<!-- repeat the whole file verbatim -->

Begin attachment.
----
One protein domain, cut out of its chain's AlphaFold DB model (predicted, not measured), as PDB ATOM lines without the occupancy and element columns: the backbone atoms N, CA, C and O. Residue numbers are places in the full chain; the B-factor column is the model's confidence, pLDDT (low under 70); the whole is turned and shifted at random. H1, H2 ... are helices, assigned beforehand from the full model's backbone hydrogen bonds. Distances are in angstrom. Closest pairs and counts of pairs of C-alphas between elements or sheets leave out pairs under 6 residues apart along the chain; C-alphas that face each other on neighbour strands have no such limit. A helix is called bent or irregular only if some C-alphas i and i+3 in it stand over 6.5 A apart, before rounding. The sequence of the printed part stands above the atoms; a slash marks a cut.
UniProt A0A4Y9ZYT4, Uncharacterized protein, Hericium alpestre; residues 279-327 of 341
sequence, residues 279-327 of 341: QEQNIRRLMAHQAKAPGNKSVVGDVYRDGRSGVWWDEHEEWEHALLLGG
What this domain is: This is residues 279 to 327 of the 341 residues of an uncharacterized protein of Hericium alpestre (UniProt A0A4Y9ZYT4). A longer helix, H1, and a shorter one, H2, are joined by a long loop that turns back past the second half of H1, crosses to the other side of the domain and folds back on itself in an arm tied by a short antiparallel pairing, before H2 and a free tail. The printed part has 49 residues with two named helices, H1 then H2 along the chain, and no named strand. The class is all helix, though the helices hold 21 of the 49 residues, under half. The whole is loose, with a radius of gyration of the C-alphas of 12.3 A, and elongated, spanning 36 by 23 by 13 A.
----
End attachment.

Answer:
One protein domain, cut out of its chain's AlphaFold DB model (predicted, not measured), as PDB ATOM lines without the occupancy and element columns: the backbone atoms N, CA, C and O. Residue numbers are places in the full chain; the B-factor column is the model's confidence, pLDDT (low under 70); the whole is turned and shifted at random. H1, H2 ... are helices, assigned beforehand from the full model's backbone hydrogen bonds. Distances are in angstrom. Closest pairs and counts of pairs of C-alphas between elements or sheets leave out pairs under 6 residues apart along the chain; C-alphas that face each other on neighbour strands have no such limit. A helix is called bent or irregular only if some C-alphas i and i+3 in it stand over 6.5 A apart, before rounding. The sequence of the printed part stands above the atoms; a slash marks a cut.
UniProt A0A4Y9ZYT4, Uncharacterized protein, Hericium alpestre; residues 279-327 of 341
sequence, residues 279-327 of 341: QEQNIRRLMAHQAKAPGNKSVVGDVYRDGRSGVWWDEHEEWEHALLLGG
What this domain is: This is residues 279 to 327 of the 341 residues of an uncharacterized protein of Hericium alpestre (UniProt A0A4Y9ZYT4). A longer helix, H1, and a shorter one, H2, are joined by a long loop that turns back past the second half of H1, crosses to the other side of the domain and folds back on itself in an arm tied by a short antiparallel pairing, before H2 and a free tail. The printed part has 49 residues with two named helices, H1 then H2 along the chain, and no named strand. The class is all helix, though the helices hold 21 of the 49 residues, under half. The whole is loose, with a radius of gyration of the C-alphas of 12.3 A, and elongated, spanning 36 by 23 by 13 A.